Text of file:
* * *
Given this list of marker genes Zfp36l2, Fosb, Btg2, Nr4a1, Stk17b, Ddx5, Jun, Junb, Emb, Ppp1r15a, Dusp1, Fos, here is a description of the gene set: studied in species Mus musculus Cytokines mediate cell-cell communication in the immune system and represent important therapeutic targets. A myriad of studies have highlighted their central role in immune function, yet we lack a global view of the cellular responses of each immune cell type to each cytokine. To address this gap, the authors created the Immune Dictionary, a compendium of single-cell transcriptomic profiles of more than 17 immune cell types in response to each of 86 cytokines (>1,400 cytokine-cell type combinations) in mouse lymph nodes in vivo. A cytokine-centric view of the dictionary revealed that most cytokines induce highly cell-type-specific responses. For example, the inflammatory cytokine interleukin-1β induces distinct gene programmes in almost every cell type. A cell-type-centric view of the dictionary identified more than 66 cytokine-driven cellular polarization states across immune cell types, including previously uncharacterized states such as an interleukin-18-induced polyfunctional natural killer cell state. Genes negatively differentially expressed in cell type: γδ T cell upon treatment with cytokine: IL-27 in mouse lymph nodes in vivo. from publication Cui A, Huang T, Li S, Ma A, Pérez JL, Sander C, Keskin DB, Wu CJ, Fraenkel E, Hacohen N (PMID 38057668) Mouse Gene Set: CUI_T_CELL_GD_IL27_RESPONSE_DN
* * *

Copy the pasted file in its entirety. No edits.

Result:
Given this list of marker genes Zfp36l2, Fosb, Btg2, Nr4a1, Stk17b, Ddx5, Jun, Junb, Emb, Ppp1r15a, Dusp1, Fos, here is a description of the gene set: studied in species Mus musculus Cytokines mediate cell-cell communication in the immune system and represent important therapeutic targets. A myriad of studies have highlighted their central role in immune function, yet we lack a global view of the cellular responses of each immune cell type to each cytokine. To address this gap, the authors created the Immune Dictionary, a compendium of single-cell transcriptomic profiles of more than 17 immune cell types in response to each of 86 cytokines (>1,400 cytokine-cell type combinations) in mouse lymph nodes in vivo. A cytokine-centric view of the dictionary revealed that most cytokines induce highly cell-type-specific responses. For example, the inflammatory cytokine interleukin-1β induces distinct gene programmes in almost every cell type. A cell-type-centric view of the dictionary identified more than 66 cytokine-driven cellular polarization states across immune cell types, including previously uncharacterized states such as an interleukin-18-induced polyfunctional natural killer cell state. Genes negatively differentially expressed in cell type: γδ T cell upon treatment with cytokine: IL-27 in mouse lymph nodes in vivo. from publication Cui A, Huang T, Li S, Ma A, Pérez JL, Sander C, Keskin DB, Wu CJ, Fraenkel E, Hacohen N (PMID 38057668) Mouse Gene Set: CUI_T_CELL_GD_IL27_RESPONSE_DN